The influence of artist Kate Mary’s background in Interior Design creeps into her vibrant drawings. Favouring oil pastels and acrylic paint, Kate is inspired by crisp architectural lines and how they relate to the rhythmic shapes found in the plants that often intertwine these. Having graduated from an honours degree in Interior Design at Glasgow School of Art in 2019, Kate now resides in East London, where she draws from everyday observations of London architecture and combines these with memories to create her unique, otherworldly works. In this interview Kate explains why she loves oil pastel, and how feeling dictates her colour choices as much as observation.
Lisa: Can you tell us about your relationship with drawing?
Kate: I draw everyday. This used to be predominately on computers when working for design companies but I hated losing the haptic qualities of working with my hands. The connection between my hands and eyes when working is really important and I think without it my work would lose something. Hand drawing and sketching focuses my thoughts and highlights the important aspects of the subjects I see.
Lisa: You use oil pastel quite a lot in the works that you show on your Instagram. I feel oil pastel gets a bit of a bad press, I’ve heard people say it’s ‘only for amateur artists’… what’s the appeal of the medium for you?
Kate: Oil pastels have this immediate and visceral nature which enhances the mark making. They allow me to work with their influence, to some extent dictating areas of the drawing. I see a relationship between the medium and the subject, the marks bring a life and movement to the drawings, in the same way that spaces come alive when populated.
I often use brightly coloured pastels that have an almost naïve quality. This is a playful response to our urban environment, an attempt to bring joy.
Lisa: The drawings feel very assured and intended – you make a mark and you leave it – and as a result the pictures are fresh and breezy looking. Do you make prep sketches before you get the pastels out, or are you determined to allow the marks to lead you so you don’t need to make adjustments?
Kate: I do make prep sketches before working, often these are done outdoors when I see something that strikes me. For these I use a mixture of coloured pens and pastel; there’s no detail, it might just be a pattern or a texture, or a rough composition. They allow me to understand and experiment with colour and texture.
Lisa: What sort of paper do you like to use and do you use any solvents or mediums with the oil pastels?
Kate: I use acid free, unbleached paper, Daler-Rowney ranges are quite good. Working with oil pastels it is best to use a relatively heavy weight paper. I don’t use any solvents or mediums to fix with my work as these aren’t sustainable. Moreover, I work between all ranges of pastels (for broad colour) and they all react differently with branded solvents. This does mean that the work has to be framed behind glass in order to protect them.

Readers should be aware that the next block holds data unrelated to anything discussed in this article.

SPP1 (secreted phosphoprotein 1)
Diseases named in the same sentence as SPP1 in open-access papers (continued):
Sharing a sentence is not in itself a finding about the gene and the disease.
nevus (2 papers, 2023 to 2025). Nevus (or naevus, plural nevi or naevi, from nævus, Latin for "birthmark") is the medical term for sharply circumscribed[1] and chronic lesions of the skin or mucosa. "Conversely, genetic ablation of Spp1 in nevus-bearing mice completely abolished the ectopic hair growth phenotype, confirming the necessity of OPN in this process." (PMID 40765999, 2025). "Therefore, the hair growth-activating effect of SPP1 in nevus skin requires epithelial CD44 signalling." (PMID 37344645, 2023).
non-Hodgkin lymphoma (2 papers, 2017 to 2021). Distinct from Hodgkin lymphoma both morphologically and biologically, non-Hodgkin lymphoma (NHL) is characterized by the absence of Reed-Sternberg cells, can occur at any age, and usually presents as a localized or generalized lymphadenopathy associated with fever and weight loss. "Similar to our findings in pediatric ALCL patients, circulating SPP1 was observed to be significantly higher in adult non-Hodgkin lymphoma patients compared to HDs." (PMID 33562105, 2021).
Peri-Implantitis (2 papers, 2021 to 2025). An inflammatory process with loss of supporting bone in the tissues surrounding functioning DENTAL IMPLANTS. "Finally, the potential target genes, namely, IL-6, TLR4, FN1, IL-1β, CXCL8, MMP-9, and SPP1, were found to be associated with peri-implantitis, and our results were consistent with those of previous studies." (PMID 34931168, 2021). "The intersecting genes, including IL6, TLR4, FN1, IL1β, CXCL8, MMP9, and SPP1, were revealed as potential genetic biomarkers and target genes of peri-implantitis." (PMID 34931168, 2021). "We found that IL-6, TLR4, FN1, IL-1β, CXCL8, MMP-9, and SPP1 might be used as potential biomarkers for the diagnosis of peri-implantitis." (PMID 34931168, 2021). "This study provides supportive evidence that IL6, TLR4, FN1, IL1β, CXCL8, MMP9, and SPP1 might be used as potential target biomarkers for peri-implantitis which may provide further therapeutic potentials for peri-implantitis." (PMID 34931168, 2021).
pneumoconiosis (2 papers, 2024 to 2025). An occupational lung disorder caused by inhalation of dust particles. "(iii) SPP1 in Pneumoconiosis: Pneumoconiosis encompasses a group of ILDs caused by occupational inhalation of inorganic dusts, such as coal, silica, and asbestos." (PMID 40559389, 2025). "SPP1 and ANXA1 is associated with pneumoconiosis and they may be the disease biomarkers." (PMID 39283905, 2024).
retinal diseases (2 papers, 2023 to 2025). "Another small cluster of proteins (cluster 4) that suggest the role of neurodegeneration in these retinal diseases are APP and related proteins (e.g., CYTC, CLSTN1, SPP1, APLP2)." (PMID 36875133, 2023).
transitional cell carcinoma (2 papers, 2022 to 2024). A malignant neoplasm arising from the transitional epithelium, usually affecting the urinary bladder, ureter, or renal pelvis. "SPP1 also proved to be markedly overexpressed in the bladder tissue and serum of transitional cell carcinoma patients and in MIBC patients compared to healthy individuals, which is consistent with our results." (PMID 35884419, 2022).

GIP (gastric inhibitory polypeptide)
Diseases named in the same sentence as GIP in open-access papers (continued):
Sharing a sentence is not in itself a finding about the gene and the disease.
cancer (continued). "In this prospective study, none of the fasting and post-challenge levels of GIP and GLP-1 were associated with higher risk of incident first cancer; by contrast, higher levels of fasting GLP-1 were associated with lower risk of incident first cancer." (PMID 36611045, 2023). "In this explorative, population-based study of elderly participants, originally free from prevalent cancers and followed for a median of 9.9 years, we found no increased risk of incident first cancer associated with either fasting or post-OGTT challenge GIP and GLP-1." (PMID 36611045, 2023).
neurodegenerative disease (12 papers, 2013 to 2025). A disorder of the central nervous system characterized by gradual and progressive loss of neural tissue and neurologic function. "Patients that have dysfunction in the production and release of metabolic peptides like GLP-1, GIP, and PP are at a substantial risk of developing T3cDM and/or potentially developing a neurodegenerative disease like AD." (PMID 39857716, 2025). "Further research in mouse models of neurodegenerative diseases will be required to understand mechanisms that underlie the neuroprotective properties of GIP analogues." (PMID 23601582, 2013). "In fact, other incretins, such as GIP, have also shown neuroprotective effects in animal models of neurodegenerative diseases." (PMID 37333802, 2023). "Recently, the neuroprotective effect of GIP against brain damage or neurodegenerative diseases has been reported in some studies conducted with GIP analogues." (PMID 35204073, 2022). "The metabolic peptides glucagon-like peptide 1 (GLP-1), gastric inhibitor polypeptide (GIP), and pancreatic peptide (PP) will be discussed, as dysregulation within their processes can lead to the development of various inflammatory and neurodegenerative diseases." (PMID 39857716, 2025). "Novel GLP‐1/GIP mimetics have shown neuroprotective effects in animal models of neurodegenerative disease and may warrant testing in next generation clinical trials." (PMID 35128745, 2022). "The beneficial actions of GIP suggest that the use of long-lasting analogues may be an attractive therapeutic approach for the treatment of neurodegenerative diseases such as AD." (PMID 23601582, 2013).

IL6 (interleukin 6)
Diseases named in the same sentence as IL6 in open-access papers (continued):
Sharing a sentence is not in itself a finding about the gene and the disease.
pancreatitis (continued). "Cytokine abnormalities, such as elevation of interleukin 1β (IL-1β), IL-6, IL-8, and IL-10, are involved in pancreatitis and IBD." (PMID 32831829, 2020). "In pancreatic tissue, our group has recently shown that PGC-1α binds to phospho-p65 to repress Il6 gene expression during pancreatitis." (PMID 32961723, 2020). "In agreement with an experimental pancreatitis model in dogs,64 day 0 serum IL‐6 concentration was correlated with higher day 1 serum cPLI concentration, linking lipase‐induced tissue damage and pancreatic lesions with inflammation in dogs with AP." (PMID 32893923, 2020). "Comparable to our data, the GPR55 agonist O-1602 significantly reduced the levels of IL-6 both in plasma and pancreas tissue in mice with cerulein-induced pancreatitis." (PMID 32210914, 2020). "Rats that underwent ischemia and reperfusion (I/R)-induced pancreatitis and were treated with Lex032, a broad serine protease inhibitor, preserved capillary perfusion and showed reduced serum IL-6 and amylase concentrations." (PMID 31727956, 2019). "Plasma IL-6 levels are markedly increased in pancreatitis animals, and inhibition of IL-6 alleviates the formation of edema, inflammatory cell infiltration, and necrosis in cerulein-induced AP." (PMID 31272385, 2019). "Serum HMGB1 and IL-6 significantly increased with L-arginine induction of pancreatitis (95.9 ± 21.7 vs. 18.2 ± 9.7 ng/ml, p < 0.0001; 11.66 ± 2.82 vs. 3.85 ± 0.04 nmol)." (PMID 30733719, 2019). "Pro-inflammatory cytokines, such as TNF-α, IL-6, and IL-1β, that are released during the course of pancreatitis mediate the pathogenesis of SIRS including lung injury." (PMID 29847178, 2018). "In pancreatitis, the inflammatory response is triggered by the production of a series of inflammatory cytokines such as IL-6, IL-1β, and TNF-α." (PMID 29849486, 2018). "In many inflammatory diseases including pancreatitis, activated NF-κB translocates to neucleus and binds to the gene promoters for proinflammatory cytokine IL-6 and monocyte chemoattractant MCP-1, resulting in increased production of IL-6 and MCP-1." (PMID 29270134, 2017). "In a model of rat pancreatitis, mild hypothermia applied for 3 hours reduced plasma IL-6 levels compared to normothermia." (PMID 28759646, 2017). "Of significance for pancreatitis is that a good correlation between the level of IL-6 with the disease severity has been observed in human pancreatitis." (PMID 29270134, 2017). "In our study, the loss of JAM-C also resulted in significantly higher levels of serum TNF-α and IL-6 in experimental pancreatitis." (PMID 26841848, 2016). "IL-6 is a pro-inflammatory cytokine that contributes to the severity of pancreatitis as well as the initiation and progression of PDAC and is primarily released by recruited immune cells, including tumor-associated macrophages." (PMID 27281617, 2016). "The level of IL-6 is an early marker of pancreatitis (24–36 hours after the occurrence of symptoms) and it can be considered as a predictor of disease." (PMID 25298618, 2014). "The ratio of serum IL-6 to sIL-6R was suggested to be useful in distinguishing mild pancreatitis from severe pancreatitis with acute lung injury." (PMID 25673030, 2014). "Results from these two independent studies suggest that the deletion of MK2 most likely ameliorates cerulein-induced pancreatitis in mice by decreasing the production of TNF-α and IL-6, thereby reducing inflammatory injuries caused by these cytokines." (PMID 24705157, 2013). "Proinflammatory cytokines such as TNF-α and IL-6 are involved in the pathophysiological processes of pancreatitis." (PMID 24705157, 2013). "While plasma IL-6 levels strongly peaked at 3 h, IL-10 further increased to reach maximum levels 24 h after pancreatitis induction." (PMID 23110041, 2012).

Lisa: Do you have any other favourite drawing materials, and favourite brands?
Kate: Winsor and Newton drawing inks, again have this immediacy which I love for sketches.
Posca pens have a great bold colour range, and are really easy and clean to work with.
Oil Pastels I generally use Sennelier and Caran d’Ache as I find their colour range beautiful, although they have very different textures.
Lisa: How do you choose your subject matter and do you work from photos or life?
Kate: As an interior designer I am inspired by our built environment and how it affects our well being. When choosing a subject I fuse personal memories of spaces with my imagination to create vivid recollections of moments. I often make quick preparatory sketches (en plein air), take photographs and make notes about a space while there. Noting the sensory engagement of a place to work on these more when I get back home, alongside any photographs.
Lisa: How important is it to you to draw every day?
Kate: It’s incredibly important, even a one minute sketch can describe more of an object or space than any notes or photographs. It instills and captures more of the experience.
Lisa: What in your opinion is essential to a successful drawing session?
Kate: For me good music or an amazing podcast is essential. I love the modern house and artfully podcast for getting inspiration while I work!
Accepting failures, seeing the parts of preparatory sketches that don’t work and building upon them.
Lisa: You have a really lovely colour sense. How do you pick the colours you are going to use for each work?
Kate: The colours come from my memories of spaces, how that place made me feel. Whether it’s cold or hot, the sounds of the place, the materials that make the environment, the smells floating into the air, the way the light falls through the architecture or dances on the material it meets, it all impacts the colours I see and helps me understand them further.
I work a lot in single colour, this simple technique highlights the textures and mark making and invites people to view closely.
Lisa: I like the combination of ruled lines and hand drawn lines in your work. Can you share some of your thoughts about the relationship between the two in your work?
Kate: Generally I like the architecture to have the harder, straighter lines, grounding them in a reality of kinds. This might also just be my design training stepping into the works! These are balanced with the softer line qualities found in the foliage, and pools for instance, the blanketing extras of life.
Lisa: Where online or in the flesh can we view more of your work?
Kate: My website is katemary.co.uk where you can view and purchase original works and giclee prints. I also post regularly to Instagram @katemaryart